LONDON: Warehousing firm ISTIM UK held 35 per cent of total aluminium stocks in London Metal Exchange-registered warehouses in its Malaysian facilities by the end of November, data from the LME showed on Tuesday.
Aluminium stocks in ISTIM’s Port Klang and Johor warehouses rose 213,275 tonnes in November from the previous month to 476,846 tonnes, according to the data.
Total aluminium stocks in LME warehouses stood at 1.27 million tonnes at the end of November.
The business model of ISTIM, controlled by the Whelan family who founded major warehousing company Metro, is based on queues to take material out of warehouses and earning rent from storage. It does not offer logistical services.
The LME reformed its storage rules after queues to take aluminium out of warehouses in Detroit soared to near two-year highs in 2014, sparking complaints from consumers in transport and packaging about artificially high aluminium prices.
Much of the metal held by ISTIM in Malaysia will have come in under deals where the warehouse shares the rent for storing metal with the firm that put it into the warehouse, aluminium industry sources said.
ISTIM declined to comment.
Sources say the LME’s plans to allow longer queues from next year will encourage greater use of rent deals to attract metal as it lifts the floor for incentives that warehouses can pay to get the metal in.
“Incentives on aluminium in Malaysia are around $60 a tonne now, when the new LME rent rules come into effect, that incentive will rise to at least US$80 next year,” an aluminium trader said.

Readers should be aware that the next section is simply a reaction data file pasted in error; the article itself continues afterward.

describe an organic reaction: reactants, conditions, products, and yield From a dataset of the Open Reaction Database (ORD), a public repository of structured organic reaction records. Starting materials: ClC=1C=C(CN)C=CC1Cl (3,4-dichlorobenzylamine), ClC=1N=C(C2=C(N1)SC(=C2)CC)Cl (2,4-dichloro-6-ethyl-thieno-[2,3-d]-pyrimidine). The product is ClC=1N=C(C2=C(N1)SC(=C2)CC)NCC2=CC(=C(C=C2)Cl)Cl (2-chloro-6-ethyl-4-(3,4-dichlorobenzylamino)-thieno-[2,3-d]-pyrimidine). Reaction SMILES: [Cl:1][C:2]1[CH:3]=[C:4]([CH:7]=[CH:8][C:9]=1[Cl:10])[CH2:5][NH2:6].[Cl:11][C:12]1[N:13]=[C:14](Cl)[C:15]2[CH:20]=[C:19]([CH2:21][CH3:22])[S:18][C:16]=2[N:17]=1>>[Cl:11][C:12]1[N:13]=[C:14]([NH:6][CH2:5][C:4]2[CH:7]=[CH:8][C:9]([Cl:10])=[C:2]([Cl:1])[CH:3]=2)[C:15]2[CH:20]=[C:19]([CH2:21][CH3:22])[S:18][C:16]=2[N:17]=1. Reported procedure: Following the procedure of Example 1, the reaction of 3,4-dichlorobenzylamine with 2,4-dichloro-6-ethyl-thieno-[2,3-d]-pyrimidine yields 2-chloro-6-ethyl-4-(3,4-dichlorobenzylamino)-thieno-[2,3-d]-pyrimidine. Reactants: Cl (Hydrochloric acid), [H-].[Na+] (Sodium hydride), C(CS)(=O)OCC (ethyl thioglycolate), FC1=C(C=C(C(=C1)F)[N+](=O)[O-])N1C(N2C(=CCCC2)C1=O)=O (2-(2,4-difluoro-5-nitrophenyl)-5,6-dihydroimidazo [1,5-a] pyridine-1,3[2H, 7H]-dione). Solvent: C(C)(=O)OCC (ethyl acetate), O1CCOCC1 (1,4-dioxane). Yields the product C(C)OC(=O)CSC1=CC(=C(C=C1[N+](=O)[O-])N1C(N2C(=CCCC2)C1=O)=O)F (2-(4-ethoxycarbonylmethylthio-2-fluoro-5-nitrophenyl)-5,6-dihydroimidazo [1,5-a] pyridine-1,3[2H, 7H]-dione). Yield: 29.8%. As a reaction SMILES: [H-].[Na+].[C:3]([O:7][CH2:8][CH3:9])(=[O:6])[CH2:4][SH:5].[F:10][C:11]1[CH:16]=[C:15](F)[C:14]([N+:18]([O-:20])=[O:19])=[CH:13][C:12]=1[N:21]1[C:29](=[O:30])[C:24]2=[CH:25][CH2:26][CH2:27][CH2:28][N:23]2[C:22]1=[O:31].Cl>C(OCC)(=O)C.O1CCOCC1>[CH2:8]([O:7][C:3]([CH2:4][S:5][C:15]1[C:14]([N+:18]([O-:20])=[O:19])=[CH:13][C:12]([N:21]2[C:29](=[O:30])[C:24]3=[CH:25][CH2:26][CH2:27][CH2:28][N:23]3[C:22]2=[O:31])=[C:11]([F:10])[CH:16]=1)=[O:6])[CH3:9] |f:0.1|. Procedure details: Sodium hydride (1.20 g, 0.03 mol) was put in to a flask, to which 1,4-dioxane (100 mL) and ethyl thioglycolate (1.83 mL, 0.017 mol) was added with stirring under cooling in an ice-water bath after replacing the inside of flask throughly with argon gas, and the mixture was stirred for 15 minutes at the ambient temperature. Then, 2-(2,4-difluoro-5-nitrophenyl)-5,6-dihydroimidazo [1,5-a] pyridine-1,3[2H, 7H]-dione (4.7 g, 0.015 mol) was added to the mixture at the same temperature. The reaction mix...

Current queue-based rent capping (QBRC) rules stipulate full rent is payable for 30 days, half rent for 20 days and no rent after 50 days.
The LME is proposing to change that to full rent payable for 80 days by November 2020 and no rent thereafter.
Metal entering the LME’s global storage network, made up of 500 warehouses in 34 locations, is issued with a title document. That metal is then “on LME warrant.”
Costs of storing aluminium generally in Malaysia are about 8 U.S. cents a tonne compared with the 56 cents a tonne ISTIM charges to store metal under LME warrant.
ISTIM’s LME warehouse metal stocks in Johor rose to 186,196 tonnes in November 2019 from 103,796 tonnes in October, while those in Port Klang climbed to 290,650 tonnes from 183,975 tonnes.
The data also showed an 11-day queue for taking out metal from ISTIM warehouses in Port Klang.
The market had been expecting large deliveries of aluminium to LME-approved warehouses because of a premium for nearby against metal for delivery at a future date, which appeared at the start of November.
Premiums or backwardations typically appear when metal sellers offer higher prices because they need to deliver against maturing contracts.
The premium for the cash over the three-month contract rose to US$22 a tonne last week, its highest since July 2018, while the premium for the December contract against the January contract climbed above US$17 in early November.